Welcome to Physics 390, Research Seminar. The aim of this course is to learn about different aspects of doing research in physics.
A major part of your energy this semester will be spent on four experiments - mastering the theoretical background, performing the lab work, and presenting results - in the form of scientific papers and oral presentations.
You will do at least one peer review of another student’s writing.
You will use databases to search for relevant background material.
We will do four projects this semester. Each has its own set of goals.
1) Millikan oil drop experiment. The class will collaborate on data acquisition and analysis for this experiment. We will concentrate on statistical analysis and uncertainties. Data acquisition will require patience and care! The theory behind this experiment is fairly straightforward, so you can concentrate fully on analyzing data and on learning to write in the style required for a scientific journal.
2) Weighing the Deuterium nucleus. This project will use two different spectroscopes to measure the relative masses of the hydrogen and deuterium nuclei by comparing their spectra. This will develop familiarity with spectral methods and with computer controlled instrumentation.
2) Rare Earth Spectroscopy. This project involves analysis of absorption and fluorescence spectra, as well as time-resolved measurements. A major goal of the project is engagement with current physics literature.
3) Pulsed nuclear magnetic resonance. In this project you will pull together theoretical ideas from quantum physics, thermal physics, and nuclear physics. The theory behind the experiment is the most demanding of all our projects, and the theory section of your paper will be longer than in the other papers. Different students will choose different experimental directions.
Grading: This course will have no exams and no quizzes. Papers will be 10 -15 written pages plus figures, tables, and appendices.
15%- Timeliness and quality of the data.
15%- Contributions to group discussion.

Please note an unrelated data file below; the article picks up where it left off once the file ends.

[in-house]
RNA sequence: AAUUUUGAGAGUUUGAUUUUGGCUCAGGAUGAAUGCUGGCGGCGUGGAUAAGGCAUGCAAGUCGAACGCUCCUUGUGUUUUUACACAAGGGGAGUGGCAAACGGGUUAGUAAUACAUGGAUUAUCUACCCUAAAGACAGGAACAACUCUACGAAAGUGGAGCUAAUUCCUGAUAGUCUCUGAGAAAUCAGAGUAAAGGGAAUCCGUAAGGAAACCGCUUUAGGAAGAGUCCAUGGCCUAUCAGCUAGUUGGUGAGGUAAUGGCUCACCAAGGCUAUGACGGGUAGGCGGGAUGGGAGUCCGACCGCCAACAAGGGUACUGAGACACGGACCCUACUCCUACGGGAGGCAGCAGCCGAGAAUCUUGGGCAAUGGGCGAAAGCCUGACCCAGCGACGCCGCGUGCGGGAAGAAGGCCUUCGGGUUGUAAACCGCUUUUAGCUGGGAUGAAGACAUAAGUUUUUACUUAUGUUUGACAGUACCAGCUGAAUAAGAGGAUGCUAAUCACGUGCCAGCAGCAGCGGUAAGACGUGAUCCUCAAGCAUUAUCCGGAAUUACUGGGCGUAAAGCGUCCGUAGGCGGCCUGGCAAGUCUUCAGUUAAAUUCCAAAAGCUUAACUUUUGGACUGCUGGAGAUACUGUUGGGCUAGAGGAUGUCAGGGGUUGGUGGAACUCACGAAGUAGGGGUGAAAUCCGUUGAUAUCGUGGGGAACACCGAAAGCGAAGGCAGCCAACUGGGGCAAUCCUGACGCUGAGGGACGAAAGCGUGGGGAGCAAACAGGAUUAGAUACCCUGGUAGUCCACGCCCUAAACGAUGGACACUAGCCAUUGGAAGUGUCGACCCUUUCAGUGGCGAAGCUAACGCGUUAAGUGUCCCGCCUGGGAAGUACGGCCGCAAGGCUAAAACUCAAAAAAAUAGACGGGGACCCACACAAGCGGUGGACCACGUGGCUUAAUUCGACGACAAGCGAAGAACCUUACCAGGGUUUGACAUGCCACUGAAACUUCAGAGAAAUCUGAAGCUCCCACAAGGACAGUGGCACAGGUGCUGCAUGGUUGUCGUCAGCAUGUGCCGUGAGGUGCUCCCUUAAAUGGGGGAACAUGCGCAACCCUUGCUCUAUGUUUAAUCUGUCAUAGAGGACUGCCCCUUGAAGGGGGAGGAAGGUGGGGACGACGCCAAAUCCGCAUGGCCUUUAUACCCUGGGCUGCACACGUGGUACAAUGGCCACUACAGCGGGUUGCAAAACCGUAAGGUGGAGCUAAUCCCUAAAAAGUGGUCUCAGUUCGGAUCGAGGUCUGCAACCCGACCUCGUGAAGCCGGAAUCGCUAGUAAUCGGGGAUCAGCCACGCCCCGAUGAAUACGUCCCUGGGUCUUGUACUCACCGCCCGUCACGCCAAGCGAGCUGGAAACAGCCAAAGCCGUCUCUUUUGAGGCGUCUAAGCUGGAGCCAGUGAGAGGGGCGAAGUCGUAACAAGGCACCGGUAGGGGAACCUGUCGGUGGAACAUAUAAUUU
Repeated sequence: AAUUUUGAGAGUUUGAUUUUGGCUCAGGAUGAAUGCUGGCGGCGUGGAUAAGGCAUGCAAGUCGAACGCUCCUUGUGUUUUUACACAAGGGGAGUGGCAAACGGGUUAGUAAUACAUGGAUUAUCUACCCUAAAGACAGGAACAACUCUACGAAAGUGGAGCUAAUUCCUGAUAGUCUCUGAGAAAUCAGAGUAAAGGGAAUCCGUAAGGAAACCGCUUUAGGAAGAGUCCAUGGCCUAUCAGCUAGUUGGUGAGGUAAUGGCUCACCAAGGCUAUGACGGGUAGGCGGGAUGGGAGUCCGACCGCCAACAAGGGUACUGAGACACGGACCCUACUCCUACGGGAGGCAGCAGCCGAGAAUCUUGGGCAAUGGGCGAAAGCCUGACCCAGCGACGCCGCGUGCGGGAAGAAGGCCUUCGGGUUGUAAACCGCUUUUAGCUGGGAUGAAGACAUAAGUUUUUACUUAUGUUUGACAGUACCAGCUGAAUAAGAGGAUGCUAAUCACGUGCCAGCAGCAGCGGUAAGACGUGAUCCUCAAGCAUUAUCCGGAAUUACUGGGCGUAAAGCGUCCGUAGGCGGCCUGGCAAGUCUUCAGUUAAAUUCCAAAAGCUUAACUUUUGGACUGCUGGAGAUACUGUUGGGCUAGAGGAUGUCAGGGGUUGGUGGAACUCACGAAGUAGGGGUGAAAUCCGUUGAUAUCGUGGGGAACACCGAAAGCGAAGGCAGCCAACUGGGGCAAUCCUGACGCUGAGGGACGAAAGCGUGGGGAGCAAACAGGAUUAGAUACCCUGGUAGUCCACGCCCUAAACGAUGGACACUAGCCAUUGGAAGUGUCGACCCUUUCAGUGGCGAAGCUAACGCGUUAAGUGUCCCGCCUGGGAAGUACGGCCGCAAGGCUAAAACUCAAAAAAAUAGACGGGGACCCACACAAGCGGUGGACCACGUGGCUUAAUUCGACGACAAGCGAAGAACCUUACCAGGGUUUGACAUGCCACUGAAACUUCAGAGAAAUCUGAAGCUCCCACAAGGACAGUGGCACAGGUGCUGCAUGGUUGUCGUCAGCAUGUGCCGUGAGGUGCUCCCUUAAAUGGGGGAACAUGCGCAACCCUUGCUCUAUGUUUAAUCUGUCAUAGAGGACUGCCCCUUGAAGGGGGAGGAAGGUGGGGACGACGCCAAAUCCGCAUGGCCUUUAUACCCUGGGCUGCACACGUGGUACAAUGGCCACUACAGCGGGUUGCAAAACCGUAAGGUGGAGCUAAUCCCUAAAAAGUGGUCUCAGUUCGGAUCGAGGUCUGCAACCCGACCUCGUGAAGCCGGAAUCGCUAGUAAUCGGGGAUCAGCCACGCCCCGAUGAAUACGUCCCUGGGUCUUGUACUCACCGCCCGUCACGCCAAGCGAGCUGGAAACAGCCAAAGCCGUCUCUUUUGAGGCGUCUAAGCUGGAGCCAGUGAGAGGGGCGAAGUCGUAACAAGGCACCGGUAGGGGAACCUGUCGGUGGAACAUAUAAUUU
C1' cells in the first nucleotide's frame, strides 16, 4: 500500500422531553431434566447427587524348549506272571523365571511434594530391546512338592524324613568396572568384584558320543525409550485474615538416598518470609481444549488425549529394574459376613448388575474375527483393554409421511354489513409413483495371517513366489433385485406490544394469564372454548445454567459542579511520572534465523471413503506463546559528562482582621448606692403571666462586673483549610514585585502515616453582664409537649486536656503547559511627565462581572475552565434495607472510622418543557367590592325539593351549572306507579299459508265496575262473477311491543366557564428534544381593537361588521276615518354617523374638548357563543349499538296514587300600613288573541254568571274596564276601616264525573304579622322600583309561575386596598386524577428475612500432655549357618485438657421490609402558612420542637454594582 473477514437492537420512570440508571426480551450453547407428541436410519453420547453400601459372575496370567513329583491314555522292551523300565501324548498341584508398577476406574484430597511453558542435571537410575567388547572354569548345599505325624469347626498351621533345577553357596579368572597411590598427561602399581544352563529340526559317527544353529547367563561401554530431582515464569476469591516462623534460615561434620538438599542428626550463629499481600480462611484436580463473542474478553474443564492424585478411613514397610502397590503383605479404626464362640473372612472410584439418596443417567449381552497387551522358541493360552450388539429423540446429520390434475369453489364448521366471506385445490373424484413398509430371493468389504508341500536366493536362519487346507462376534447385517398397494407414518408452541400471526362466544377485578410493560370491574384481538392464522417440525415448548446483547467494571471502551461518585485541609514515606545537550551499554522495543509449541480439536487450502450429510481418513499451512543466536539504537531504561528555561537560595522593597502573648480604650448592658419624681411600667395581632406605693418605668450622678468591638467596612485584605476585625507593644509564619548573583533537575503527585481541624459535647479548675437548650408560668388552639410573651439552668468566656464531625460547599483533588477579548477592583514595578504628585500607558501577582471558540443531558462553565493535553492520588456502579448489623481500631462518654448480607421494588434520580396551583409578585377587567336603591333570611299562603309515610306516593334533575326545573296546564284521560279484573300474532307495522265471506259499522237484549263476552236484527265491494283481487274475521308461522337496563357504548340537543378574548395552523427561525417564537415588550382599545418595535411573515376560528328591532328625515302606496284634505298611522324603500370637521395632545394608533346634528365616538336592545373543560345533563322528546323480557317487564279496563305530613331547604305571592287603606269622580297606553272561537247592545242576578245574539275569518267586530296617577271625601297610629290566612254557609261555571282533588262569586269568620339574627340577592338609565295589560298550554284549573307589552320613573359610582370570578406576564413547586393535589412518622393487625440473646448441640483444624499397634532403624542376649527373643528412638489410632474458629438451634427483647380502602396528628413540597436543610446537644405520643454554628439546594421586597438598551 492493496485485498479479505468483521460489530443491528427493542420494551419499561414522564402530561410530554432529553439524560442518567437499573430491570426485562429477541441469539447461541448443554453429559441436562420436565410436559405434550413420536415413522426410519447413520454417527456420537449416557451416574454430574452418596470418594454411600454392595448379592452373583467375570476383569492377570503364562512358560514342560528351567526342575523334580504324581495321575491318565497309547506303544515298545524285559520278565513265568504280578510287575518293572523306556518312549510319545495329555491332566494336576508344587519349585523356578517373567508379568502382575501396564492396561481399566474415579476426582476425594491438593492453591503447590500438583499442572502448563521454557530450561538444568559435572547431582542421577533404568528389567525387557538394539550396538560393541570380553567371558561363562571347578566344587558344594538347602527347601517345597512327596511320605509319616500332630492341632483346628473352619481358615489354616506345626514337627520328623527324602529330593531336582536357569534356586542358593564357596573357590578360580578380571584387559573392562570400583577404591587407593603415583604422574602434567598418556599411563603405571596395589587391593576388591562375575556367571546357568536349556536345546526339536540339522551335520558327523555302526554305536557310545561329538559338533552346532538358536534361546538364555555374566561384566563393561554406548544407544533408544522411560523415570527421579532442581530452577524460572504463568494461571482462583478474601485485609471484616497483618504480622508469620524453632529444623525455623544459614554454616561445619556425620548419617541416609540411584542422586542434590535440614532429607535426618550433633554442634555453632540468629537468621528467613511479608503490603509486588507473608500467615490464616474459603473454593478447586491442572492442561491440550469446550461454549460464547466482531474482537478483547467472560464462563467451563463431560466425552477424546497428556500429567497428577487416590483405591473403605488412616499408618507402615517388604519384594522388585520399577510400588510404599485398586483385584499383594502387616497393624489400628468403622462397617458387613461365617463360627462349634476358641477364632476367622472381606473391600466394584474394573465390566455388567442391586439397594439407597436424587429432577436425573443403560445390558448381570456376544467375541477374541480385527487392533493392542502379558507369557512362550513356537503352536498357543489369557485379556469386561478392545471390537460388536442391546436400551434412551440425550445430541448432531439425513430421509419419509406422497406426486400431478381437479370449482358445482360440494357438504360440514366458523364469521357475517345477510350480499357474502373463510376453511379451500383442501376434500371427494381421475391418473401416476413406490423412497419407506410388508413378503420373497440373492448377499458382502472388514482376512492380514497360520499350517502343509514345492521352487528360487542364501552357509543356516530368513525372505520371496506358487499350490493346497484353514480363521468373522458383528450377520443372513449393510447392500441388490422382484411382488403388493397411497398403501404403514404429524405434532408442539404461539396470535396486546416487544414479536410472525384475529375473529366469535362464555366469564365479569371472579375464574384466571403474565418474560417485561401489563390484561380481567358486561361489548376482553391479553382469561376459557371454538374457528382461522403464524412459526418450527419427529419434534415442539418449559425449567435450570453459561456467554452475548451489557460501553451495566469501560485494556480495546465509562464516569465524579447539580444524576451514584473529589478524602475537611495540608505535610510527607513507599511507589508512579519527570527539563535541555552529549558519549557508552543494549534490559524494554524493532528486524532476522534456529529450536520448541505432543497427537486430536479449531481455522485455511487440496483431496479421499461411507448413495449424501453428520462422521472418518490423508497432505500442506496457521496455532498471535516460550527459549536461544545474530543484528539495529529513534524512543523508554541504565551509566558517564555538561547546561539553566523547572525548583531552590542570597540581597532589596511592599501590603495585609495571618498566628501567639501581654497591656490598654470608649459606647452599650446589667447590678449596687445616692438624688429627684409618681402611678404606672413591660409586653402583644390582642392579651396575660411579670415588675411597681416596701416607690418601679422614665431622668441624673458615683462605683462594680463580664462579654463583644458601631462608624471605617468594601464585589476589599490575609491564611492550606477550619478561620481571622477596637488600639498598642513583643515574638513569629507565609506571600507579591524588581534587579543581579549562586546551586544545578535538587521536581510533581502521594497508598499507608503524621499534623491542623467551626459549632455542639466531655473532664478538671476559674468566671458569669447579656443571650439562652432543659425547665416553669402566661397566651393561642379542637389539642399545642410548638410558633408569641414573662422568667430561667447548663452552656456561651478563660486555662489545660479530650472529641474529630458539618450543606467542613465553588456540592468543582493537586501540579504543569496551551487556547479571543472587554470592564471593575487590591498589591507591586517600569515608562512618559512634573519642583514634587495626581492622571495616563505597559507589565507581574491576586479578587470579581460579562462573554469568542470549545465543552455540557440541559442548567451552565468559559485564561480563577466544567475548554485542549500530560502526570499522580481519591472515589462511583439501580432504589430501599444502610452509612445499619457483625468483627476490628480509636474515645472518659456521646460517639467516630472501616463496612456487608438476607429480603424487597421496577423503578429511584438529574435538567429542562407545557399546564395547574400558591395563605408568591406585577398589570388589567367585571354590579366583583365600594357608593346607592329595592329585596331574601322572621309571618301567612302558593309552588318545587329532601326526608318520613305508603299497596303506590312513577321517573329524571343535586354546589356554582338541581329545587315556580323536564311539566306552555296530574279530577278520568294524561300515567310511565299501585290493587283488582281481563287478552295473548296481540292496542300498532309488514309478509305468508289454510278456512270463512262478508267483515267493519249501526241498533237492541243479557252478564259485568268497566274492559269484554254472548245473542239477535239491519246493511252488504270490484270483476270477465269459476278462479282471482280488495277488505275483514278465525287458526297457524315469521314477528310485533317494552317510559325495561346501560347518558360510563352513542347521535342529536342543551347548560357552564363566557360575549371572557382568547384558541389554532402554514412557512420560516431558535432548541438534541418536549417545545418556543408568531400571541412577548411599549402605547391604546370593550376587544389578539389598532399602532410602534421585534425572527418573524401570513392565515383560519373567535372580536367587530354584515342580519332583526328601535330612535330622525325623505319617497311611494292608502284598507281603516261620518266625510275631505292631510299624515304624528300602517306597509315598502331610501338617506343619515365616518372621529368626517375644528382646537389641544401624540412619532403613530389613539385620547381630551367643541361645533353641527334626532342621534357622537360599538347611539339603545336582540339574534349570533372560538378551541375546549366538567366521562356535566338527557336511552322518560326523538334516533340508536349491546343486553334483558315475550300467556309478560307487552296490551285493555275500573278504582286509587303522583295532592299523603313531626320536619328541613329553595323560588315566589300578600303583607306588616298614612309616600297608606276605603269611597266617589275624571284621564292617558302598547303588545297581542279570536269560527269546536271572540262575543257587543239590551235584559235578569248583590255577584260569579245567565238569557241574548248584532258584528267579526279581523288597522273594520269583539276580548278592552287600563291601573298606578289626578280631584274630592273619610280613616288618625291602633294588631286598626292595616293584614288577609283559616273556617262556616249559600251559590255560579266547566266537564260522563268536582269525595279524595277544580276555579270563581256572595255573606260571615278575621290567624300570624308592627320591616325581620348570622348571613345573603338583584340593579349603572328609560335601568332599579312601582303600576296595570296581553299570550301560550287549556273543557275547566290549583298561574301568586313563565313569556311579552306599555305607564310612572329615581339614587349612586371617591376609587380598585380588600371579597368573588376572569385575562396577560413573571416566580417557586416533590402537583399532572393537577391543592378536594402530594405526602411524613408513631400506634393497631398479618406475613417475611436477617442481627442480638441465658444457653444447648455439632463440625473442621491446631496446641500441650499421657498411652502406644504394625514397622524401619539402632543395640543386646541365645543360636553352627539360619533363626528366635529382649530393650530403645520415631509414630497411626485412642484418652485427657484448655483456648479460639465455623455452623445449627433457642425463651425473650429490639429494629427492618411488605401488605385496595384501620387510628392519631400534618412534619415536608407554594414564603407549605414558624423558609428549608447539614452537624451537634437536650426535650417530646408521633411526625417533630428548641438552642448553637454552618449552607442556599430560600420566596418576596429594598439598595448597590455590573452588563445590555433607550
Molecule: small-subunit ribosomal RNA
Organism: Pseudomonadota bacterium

70%- Paper. The paper grade will be determined ~like this:
15%Timeliness of both the rough draft and the final paper. -1%/day late on either.
60% Rough draft
25% Final draft
The paper’s content will be evaluated for correct physics and completeness. The writing will be evaluated as well for clarity, style, and presentation.
In addition to the experiments, you will each do one oral presentation and at least one peer-review. Finally, grades for your lab notebook, and for your “initiative/independence” will be added in. Your course grade is comprised of 2 parts:
3 experiments with papers ≈ 70% (20, 20, 30 on 3 projects) of total grade
lab notebook, presentations, peer reviews ≈30% of total grade
Obtain a lab notebook as soon as possible. I recommend a 1" 3-ring binder and some dividers and loose-leaf.
Every time you go into the lab, every time you sit down to analyze some data, you should write everything in your notebook.
Every page that you write on should be numbered in the top right corner.
Every graph and spreadsheet you produce should be printed and clipped into your notebook. Each item should be labelled with the number of the page to which it is related and with a subscript letter. Thus the first item behind page 4 would be 4a, the second 4b, and so on.
You will bring it to all classes and take it into lab with you all the time. When you meet with me to discuss your analysis or your rough draft, we will probably refer to your notebook. Absolutely no data or calculations written on loose bits of scrap paper. And no pages stuck into the notebook and not attached or labelled.
While writing, you will be given the same help that is available in the real world. You will write your reports and then you will revise them after getting feedback from others on your work (your classmates and/or me). We will spend time discussing the writing process from beginning to end and there will be ample opportunity for revision and consultation on each paper. While there will be no final exam, your last report will be due during finals week.
You will receive similar help with your oral presentation. You will prepare a formal presentation, get feedback from the class after a practice talk, then give your talk a second time.
In order to use time as fruitfully as possible, we will be overlapping experiments. The final presenting and writing stage of one experiment will overlap with the early data taking and theory development stage of the next experiment.
In addition to time spent discussing the reports, we will spend class time discussing the design and operation of the experiments as well as methods of analysis. This is NOT a lecture course, this is a lab seminar and you are expected to direct discussion. The more you all get involved, the better this course will go.
Much of this material was adapted from Ann Silversmith's material from the 2010 version of this course.